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MK802 IV Linux mini PC giveaway

Liliputing -

People have been loading Ubuntu and other Linux distributions onto Android TV sticks for about as long as these cheap ARM-based devices have been available. But the Rikomagic MK802 IV LE is one of the first models to come with Ubuntu pre-loaded.

That basically makes the MK802 IV LE a small desktop computer. How small? You can fit it in the palm of your hand, slide it into your pocket, or plug the whole thing into the HDMI port of your monitor or TV.

But it’s powerful enough to run a full Linux desktop environment and handle desktop apps including Firefox, GIMP, or office software.

The folks at Rikomagic UK sent me a demo unit to test recently, and now that I’m done, it’s time for another giveaway!

This contest is for one MK802 IV LE mini-computer with a custom version of Ubuntu 13.04 called PicUntu. The device features a Rockchip RK3188 ARM Cortex-A9 quad-core processor, Mali 400 graphics, 2GB of RAM, a microSd card slot, WiFi, an HDMI connector, a full-sized USB port, and 2 micro USB ports (one of which is reserved for the power adapter.

RikoMagic UK sells these miniature Linux PCs for £79.99 and up, (about $130 US).

Here’s how to get one for free:

Leave a comment on this article by 6:00AM on Sunday, 12/29/2013

That’s the hard part. Here’s a bit of fine print:

  • A winner will be selected randomly from the pool of valid entries.
  • The contest is open to residents of the United States (or anyone with a valid US shipping address).
  • If you’ve won another Liliputing contest in the past 30 days, you’re disqualified from winning this giveaway, so please don’t bother trying to enter.
  • Liliputing writers and close friends or family members thereof are also disqualified.
  • Make sure to use a valid email address, Twitter, Google+ or Facebook account to leave your message so that we have a way of contacting you — and make sure to check your messages after the conclusion of the contest.
  • Once notified, the winner will have 48 hours to respond. If we don’t hear back within 2 days, we’ll pic another name.

Thanks again to Rikomagic for providing us with the MK802 IV LE!

MK802 IV Linux mini PC giveaway is a post from: Liliputing

Declaring Bitcoin Income Part 3- Bitcoin As An Asset

Bitcoin Magazine -

This is the third part of a multi-part series that will discuss how to declare Bitcoin income on US personal or business income tax returns. What follows are my professional opinions and should not be construed as tax or accounting advice. Instead, the articles in this series should be used as the starting point for a discussion with your tax accountant about your personal situation.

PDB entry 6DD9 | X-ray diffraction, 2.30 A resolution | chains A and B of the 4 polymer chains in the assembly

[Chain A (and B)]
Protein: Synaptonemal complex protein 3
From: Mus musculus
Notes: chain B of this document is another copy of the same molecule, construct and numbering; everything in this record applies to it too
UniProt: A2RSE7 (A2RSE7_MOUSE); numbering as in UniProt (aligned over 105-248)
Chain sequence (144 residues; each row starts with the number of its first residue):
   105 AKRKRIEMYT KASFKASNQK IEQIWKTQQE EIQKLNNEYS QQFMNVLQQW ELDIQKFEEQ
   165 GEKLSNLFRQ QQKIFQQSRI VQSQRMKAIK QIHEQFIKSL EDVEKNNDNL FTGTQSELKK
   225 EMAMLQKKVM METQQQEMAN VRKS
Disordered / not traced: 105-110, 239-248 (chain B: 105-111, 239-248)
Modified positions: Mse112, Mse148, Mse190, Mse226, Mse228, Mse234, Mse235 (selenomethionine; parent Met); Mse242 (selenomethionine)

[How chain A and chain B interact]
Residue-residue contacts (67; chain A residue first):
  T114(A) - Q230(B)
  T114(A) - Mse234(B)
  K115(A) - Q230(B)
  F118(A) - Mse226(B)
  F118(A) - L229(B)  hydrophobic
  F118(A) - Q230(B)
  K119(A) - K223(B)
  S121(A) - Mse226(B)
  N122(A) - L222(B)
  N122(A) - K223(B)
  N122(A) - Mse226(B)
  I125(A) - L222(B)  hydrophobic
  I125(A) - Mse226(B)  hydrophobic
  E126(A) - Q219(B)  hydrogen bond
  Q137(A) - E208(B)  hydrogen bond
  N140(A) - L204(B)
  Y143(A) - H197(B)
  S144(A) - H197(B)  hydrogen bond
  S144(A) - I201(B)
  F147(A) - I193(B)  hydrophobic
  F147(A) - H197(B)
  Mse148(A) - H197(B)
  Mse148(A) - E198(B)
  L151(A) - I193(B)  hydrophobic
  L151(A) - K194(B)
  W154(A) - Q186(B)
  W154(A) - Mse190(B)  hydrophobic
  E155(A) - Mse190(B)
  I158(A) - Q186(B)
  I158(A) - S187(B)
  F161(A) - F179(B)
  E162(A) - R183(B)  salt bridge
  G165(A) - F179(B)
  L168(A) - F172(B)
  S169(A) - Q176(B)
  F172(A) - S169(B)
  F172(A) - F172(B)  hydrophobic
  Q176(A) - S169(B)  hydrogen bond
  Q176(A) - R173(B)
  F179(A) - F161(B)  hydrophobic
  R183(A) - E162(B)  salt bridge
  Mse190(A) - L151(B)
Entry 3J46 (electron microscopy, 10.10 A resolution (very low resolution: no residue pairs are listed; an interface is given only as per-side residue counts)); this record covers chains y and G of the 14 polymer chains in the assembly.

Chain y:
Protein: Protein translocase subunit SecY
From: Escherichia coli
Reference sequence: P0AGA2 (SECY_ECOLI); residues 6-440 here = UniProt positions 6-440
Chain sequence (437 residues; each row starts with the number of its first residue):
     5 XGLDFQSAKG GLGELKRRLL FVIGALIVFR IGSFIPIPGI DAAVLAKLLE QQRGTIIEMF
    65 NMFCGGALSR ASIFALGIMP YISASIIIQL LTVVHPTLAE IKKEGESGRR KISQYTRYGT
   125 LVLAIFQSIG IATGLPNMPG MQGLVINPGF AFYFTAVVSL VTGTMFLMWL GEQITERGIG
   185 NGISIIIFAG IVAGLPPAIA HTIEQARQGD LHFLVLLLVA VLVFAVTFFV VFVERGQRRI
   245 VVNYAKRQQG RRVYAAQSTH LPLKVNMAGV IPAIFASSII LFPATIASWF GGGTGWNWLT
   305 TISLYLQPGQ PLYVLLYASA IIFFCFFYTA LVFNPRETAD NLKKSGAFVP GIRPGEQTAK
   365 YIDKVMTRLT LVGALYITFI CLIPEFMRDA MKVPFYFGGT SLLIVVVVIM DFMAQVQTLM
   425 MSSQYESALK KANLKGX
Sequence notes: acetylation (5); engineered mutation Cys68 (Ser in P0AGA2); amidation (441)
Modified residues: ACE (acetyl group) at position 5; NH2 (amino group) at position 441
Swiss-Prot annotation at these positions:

The IRS must answer two questions with regard to virtual currencies: what is their classification and when are gains or losses realized for the purpose of taxation? The first question has bearing on the rate that would apply in situations when Bitcoins are not received in connection with a trade or business or as wages. The second question relates to when gains must be declared or losses can be claimed.

 The essence of Bitcoin is its use as a medium of exchange. Bitcoin behaves like currency, is used by both merchants and consumers as a currency and is denominated and can be subdivided like a currency. Its value is almost always stated with reference to currency. At least one agency of the Treasury Department, the Financial Crimes Enforcement Network, has publicly stated its belief that Bitcoin exchanges fall into the category of money servicers (that is, businesses that exchange or transfer currency) and its intent to regulate them as such. Therefore, the case for Bitcoin as something other than currency is fairly weak, but that does not rule out the possibility that the final regulations will turn out that way or that regulators will develop some sort of hybrid category for virtual currencies that combines various aspects of multiple asset classes.

 The second part of this series discussed situations in which Bitcoin transactions would definitely be considered ordinary income and also possible tax treatment for Bitcoin as a currency. For almost all US taxpayers, the functional currency for tax reporting is the US Dollar (the exception would be business taxpayers with a qualified business unit, or QBU). Usually, “foreign currency” means the recognized legal tender of a nation-state or central bank. Since Bitcoin clearly does not fall into this category, the Treasury may ultimately decide that it should be treated as some kind of asset other than currency. Several countries besides the United States, notably several EU member states, have already determined that Bitcoin is a non-currency asset, though differences in tax treatment between Europe and the United States are not uncommon.

The IRS defines two types of assets for income tax purposes – capital assets and non-capital assets. All property held by a taxpayer, whether or not connected with a trade or business, is considered a capital asset, except for stock in trade, inventories, real property used in a trade or business, intellectual property in the hands of its creator, accounts receivable, and commodities derivative financial instruments in the hands of recognized dealers in said instruments.  Excepted property is considered a non-capital asset. The most relevant difference between the two is that proceeds from the sale or exchange of capital assets enjoy capital gains treatment under certain circumstances. However, disposals of capital assets are also subject to capital loss limits – currently the lesser of $3,000 or the amount of offsetting capital gains per year for individuals (corporations are not subject to the $3,000 limit, but are subject to the offsetting gains limit).